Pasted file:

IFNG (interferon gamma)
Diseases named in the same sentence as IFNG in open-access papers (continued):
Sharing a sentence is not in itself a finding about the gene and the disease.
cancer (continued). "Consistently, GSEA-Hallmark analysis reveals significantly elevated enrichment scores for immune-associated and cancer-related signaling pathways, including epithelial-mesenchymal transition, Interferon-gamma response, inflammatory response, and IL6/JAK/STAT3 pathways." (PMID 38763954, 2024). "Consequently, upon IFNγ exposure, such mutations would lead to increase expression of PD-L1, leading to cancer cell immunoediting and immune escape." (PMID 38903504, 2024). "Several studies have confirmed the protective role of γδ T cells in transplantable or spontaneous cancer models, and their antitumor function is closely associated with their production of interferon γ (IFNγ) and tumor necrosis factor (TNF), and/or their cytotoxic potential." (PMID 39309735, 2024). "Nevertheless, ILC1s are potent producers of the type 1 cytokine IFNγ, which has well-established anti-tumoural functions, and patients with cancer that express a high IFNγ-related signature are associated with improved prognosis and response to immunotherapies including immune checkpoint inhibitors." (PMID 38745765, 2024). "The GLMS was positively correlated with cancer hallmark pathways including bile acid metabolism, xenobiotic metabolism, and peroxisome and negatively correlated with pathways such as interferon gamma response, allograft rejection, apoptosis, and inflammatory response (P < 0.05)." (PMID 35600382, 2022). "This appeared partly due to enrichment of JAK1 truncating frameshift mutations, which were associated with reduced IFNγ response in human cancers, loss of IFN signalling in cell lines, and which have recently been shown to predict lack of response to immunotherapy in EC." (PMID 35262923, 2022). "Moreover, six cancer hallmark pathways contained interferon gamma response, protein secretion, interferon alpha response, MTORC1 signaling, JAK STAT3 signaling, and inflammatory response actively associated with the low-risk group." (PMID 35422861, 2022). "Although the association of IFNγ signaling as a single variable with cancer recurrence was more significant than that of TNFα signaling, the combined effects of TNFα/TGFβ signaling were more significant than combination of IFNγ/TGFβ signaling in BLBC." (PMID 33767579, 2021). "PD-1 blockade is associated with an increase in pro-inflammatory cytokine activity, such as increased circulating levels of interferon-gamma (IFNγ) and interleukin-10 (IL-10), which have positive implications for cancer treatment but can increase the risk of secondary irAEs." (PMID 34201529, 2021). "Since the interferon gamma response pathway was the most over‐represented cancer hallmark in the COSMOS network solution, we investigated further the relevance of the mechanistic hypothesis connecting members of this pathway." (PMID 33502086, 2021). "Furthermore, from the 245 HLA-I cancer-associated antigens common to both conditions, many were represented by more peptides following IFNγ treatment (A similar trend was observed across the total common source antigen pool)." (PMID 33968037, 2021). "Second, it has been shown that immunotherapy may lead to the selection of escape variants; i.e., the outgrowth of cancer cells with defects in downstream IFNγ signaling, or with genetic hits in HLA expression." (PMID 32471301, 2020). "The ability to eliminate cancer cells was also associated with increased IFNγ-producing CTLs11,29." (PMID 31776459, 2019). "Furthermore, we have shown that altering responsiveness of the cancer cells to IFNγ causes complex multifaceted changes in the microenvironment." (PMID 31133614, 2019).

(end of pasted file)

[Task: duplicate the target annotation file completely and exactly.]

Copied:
IFNG (interferon gamma)
Diseases named in the same sentence as IFNG in open-access papers (continued):
Sharing a sentence is not in itself a finding about the gene and the disease.
cancer (continued). "Consistently, GSEA-Hallmark analysis reveals significantly elevated enrichment scores for immune-associated and cancer-related signaling pathways, including epithelial-mesenchymal transition, Interferon-gamma response, inflammatory response, and IL6/JAK/STAT3 pathways." (PMID 38763954, 2024). "Consequently, upon IFNγ exposure, such mutations would lead to increase expression of PD-L1, leading to cancer cell immunoediting and immune escape." (PMID 38903504, 2024). "Several studies have confirmed the protective role of γδ T cells in transplantable or spontaneous cancer models, and their antitumor function is closely associated with their production of interferon γ (IFNγ) and tumor necrosis factor (TNF), and/or their cytotoxic potential." (PMID 39309735, 2024). "Nevertheless, ILC1s are potent producers of the type 1 cytokine IFNγ, which has well-established anti-tumoural functions, and patients with cancer that express a high IFNγ-related signature are associated with improved prognosis and response to immunotherapies including immune checkpoint inhibitors." (PMID 38745765, 2024). "The GLMS was positively correlated with cancer hallmark pathways including bile acid metabolism, xenobiotic metabolism, and peroxisome and negatively correlated with pathways such as interferon gamma response, allograft rejection, apoptosis, and inflammatory response (P < 0.05)." (PMID 35600382, 2022). "This appeared partly due to enrichment of JAK1 truncating frameshift mutations, which were associated with reduced IFNγ response in human cancers, loss of IFN signalling in cell lines, and which have recently been shown to predict lack of response to immunotherapy in EC." (PMID 35262923, 2022). "Moreover, six cancer hallmark pathways contained interferon gamma response, protein secretion, interferon alpha response, MTORC1 signaling, JAK STAT3 signaling, and inflammatory response actively associated with the low-risk group." (PMID 35422861, 2022). "Although the association of IFNγ signaling as a single variable with cancer recurrence was more significant than that of TNFα signaling, the combined effects of TNFα/TGFβ signaling were more significant than combination of IFNγ/TGFβ signaling in BLBC." (PMID 33767579, 2021). "PD-1 blockade is associated with an increase in pro-inflammatory cytokine activity, such as increased circulating levels of interferon-gamma (IFNγ) and interleukin-10 (IL-10), which have positive implications for cancer treatment but can increase the risk of secondary irAEs." (PMID 34201529, 2021). "Since the interferon gamma response pathway was the most over‐represented cancer hallmark in the COSMOS network solution, we investigated further the relevance of the mechanistic hypothesis connecting members of this pathway." (PMID 33502086, 2021). "Furthermore, from the 245 HLA-I cancer-associated antigens common to both conditions, many were represented by more peptides following IFNγ treatment (A similar trend was observed across the total common source antigen pool)." (PMID 33968037, 2021). "Second, it has been shown that immunotherapy may lead to the selection of escape variants; i.e., the outgrowth of cancer cells with defects in downstream IFNγ signaling, or with genetic hits in HLA expression." (PMID 32471301, 2020). "The ability to eliminate cancer cells was also associated with increased IFNγ-producing CTLs11,29." (PMID 31776459, 2019). "Furthermore, we have shown that altering responsiveness of the cancer cells to IFNγ causes complex multifaceted changes in the microenvironment." (PMID 31133614, 2019).